King Affonso I of Congo - His life, Accomplishments, and Importance of his Anti-slavery work

Topics: Slavery, Atlantic slave trade, British Empire Pages: 4 (1091 words) Published: June 11, 2004
King Affonso I, the venerated king of Congo, is one of the most influential and groundbreaking characters in the history of Africa. Once he converted to Christianity and became king, Affonso realized the abhorrence of slavery withing his state, for it was completely destroying his country through depopulation. Consequently, he sent a letter to King John of Portugal in 1526, outlining his hopes to eradicate Portugese influence upon his country. Ultimately, King Affonso I of Congo proves to be one of the most innovative modern-day thinkers of his time, for during his captivating life, he was the forerunner in the abolition of slavery, all of which was outlined in his letter to King John of Portugal.

King Affonso I of Congo, known as the "people's king," was a man who saw his country not as a group of separate cultures, but rather, as a unified nation (Billings 22). When he was crowned king, he changed his name from Nzinga Mbemba to King Affonso I, hoping to indicate his newfound faith and power. When the New World was discovered, a new labor force was needed to grow the cash crops, especially sugar cane in the Carribean. The Portuguese began to negotiate with King Affonso of Congo, convincing him that the slave trade would make him very profitable. King Affonso agreed and the slave trade began. The trade began as thousands of slaves were shipped to the Carribean in the first year, escalating to millions shortly thereafter. However, Affonso soon realized that the immense exportation of slaves had gotten out of hand, for the Portugese began trading with the chiefs instead of him directly, thus undermining his authority. Additionally, when he was converted to Christianity in 1525 A.D, he realized the violation of human rights which his people experienced. Furthermore, in 1526 A.D, he wrote a letter to Lisbon complaining about the corruption of the Portuguese slave traders, saying they were "completely depopulating" his kingdom. However, this didn't stop the...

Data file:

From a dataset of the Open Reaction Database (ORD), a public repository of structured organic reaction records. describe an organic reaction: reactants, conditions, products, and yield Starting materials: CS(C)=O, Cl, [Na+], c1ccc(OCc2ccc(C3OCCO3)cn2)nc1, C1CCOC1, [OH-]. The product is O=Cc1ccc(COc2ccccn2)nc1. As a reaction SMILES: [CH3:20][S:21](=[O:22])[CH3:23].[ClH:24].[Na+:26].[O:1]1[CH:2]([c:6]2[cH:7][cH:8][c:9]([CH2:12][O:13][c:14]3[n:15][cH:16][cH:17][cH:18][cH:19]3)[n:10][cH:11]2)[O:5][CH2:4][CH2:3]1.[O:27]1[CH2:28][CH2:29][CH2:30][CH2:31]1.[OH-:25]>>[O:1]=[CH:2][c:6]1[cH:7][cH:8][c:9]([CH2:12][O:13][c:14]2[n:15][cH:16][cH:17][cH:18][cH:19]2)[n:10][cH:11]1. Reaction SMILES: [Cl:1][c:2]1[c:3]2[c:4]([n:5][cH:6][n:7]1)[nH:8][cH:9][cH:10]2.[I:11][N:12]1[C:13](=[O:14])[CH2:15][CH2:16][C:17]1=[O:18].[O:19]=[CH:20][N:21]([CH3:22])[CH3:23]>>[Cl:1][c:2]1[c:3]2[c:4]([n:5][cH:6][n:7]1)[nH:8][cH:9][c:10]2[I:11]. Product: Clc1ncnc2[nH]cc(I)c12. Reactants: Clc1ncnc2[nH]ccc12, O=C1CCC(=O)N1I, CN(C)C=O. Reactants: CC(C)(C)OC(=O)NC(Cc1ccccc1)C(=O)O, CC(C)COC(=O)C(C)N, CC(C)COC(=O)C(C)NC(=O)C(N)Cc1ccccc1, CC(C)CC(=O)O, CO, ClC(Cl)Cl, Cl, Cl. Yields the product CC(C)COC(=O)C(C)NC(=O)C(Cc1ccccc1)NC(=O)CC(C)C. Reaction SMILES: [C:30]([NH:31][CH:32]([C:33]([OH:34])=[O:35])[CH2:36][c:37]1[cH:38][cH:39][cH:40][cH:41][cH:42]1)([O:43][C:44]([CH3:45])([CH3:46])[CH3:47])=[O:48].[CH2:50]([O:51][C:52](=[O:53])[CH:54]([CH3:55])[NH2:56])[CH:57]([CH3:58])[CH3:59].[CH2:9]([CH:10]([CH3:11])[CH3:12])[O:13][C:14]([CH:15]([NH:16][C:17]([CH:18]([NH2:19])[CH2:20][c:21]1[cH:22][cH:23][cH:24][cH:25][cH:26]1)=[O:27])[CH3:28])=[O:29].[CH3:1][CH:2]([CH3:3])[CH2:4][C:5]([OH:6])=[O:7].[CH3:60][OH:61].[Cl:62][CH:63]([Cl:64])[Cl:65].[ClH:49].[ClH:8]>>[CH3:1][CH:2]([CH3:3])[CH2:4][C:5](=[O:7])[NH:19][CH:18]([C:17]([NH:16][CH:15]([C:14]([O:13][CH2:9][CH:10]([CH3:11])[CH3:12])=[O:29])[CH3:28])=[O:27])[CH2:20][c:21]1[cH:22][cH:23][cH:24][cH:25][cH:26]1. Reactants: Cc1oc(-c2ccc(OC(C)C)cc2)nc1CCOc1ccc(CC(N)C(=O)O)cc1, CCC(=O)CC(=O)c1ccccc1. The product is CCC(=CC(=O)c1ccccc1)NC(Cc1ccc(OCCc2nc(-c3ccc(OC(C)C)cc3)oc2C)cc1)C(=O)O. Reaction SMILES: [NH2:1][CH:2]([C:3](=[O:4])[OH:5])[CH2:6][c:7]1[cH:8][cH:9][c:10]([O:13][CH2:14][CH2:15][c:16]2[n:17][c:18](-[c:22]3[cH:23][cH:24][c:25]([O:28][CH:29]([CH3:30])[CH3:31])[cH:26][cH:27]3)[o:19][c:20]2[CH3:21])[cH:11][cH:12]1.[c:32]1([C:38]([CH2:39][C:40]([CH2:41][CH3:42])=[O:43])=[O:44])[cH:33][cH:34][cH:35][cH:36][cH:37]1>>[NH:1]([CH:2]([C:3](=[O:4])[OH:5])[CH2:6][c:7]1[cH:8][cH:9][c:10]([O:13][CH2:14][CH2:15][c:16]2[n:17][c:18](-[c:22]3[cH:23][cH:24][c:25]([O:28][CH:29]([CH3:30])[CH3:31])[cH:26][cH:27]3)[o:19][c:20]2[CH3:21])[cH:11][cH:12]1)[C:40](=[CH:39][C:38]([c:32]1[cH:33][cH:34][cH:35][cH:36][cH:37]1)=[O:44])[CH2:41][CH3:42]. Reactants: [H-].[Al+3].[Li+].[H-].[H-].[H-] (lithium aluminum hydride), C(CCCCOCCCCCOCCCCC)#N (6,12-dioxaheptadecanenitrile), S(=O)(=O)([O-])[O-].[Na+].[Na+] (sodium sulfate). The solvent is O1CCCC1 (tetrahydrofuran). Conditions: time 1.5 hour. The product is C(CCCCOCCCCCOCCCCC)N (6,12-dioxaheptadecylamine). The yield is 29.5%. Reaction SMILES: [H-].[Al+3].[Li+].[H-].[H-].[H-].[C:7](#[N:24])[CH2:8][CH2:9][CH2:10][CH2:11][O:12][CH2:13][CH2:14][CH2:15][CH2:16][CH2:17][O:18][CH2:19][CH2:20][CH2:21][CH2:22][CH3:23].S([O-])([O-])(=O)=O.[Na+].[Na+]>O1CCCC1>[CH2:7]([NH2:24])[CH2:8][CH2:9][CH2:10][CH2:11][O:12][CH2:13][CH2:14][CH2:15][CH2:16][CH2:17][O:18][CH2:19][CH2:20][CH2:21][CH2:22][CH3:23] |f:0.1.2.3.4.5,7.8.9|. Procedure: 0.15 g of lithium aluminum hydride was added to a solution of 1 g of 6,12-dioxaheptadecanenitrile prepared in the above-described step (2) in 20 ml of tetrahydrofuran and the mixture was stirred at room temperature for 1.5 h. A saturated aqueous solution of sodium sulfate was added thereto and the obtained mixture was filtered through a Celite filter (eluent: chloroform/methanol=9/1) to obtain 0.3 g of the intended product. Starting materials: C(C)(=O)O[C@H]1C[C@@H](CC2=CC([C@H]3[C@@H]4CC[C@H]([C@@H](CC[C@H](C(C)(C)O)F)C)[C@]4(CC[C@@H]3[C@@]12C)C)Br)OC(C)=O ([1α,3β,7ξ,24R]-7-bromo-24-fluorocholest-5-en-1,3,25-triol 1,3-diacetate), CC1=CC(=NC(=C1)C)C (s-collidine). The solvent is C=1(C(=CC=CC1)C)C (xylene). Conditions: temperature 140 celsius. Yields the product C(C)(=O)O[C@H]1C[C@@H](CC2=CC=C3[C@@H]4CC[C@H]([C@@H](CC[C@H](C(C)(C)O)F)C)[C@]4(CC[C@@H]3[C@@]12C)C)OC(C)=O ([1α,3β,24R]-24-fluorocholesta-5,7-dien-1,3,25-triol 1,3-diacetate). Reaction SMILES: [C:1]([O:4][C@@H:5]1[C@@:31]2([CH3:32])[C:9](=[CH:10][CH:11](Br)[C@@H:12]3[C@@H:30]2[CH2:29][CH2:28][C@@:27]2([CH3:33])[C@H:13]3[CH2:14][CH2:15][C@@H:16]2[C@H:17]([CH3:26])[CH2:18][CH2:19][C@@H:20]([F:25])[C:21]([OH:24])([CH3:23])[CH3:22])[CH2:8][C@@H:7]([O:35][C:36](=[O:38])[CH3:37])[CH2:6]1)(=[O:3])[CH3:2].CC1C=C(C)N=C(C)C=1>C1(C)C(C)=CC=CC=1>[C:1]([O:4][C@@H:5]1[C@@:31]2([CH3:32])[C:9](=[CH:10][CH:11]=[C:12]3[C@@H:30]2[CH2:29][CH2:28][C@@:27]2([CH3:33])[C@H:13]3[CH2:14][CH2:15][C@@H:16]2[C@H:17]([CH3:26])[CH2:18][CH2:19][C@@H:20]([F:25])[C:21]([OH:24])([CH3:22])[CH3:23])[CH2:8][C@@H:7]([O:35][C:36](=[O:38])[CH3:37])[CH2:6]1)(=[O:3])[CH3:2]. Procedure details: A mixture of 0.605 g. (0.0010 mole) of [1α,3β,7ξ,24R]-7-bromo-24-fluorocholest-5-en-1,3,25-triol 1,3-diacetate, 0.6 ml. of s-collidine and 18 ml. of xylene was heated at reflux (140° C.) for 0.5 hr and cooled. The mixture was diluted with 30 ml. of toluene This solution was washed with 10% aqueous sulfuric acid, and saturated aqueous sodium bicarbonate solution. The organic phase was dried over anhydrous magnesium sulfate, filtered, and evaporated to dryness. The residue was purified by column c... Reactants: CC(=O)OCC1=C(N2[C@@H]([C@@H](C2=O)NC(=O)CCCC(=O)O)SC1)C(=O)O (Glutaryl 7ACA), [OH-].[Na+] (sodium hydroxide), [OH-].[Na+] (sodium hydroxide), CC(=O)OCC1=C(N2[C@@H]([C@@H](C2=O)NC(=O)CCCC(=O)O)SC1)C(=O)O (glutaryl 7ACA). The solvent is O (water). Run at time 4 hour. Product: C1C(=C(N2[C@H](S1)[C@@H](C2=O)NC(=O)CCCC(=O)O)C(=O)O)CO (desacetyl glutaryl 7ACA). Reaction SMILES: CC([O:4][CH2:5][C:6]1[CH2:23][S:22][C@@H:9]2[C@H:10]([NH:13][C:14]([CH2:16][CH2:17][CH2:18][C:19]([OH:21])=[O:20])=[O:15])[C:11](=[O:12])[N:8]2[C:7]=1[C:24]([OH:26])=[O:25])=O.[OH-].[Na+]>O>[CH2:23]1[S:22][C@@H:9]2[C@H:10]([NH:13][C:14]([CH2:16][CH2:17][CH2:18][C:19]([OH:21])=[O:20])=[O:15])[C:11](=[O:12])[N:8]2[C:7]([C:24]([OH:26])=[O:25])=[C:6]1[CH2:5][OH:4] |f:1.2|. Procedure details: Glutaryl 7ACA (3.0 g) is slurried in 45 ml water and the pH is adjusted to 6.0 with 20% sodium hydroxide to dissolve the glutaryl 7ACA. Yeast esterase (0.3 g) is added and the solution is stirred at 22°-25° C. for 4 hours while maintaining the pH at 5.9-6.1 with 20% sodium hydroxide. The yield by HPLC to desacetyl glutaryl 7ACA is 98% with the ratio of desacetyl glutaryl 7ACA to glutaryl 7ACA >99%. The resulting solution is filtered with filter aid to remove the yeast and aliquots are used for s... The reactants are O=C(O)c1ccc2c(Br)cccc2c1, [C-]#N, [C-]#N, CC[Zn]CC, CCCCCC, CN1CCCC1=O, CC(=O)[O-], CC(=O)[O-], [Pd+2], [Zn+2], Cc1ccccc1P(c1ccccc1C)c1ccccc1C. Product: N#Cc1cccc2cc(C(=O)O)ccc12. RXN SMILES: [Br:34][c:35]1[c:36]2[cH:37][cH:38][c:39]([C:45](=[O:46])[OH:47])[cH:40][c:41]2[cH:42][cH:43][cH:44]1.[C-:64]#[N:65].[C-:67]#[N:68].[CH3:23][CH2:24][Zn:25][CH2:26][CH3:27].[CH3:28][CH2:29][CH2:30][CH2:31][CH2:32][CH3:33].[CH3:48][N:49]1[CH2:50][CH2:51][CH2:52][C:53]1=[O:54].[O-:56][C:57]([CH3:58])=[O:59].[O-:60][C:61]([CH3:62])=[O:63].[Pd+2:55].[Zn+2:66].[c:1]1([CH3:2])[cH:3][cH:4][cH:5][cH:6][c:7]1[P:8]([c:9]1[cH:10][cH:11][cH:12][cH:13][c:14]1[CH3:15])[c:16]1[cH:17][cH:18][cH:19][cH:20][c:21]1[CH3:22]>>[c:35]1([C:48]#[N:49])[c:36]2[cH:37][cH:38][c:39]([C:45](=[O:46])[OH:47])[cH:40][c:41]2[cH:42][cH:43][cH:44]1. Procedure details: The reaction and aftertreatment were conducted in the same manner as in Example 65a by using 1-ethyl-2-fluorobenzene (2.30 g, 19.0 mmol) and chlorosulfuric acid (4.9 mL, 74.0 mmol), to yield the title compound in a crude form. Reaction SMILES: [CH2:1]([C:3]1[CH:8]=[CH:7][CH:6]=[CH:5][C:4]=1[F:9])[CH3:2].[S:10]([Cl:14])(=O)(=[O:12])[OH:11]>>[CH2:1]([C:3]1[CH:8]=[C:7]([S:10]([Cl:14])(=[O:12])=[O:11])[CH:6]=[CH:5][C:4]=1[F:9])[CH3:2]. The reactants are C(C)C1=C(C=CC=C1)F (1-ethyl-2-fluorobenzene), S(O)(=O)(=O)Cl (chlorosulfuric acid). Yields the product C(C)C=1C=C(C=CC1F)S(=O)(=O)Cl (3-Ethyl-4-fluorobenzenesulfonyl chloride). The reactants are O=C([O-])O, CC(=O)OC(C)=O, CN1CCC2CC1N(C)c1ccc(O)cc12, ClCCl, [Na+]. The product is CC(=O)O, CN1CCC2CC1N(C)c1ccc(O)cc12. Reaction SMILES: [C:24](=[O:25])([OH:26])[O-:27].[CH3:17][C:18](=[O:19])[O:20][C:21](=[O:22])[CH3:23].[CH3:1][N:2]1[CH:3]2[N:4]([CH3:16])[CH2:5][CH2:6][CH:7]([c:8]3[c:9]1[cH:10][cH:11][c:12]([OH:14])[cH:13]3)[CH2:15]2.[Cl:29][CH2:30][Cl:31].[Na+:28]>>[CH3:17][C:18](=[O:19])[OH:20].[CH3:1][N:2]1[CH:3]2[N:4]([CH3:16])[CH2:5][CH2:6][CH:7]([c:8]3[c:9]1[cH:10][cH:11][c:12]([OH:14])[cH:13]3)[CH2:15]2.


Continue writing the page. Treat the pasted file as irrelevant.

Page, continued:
Cited: Billings, Eric. "The Martin Luther King Jr. of Congo." African-american Observer. 1 June 2002:
22-25.
Ellis, Elisabeth Gaynor. World History Connections to Today. Upper Saddle River, New Jersey:
Prentice Hall, 1999.
Shillington, Kevin. History of Africa. Rockridge, Pennsylvania: Palgrave Macmillan, 1995.
Simmons, Lucy. "The Slave Trade." Slavery Homepage. 22 May 2001. New Trier Academics. 16 May 2004 .
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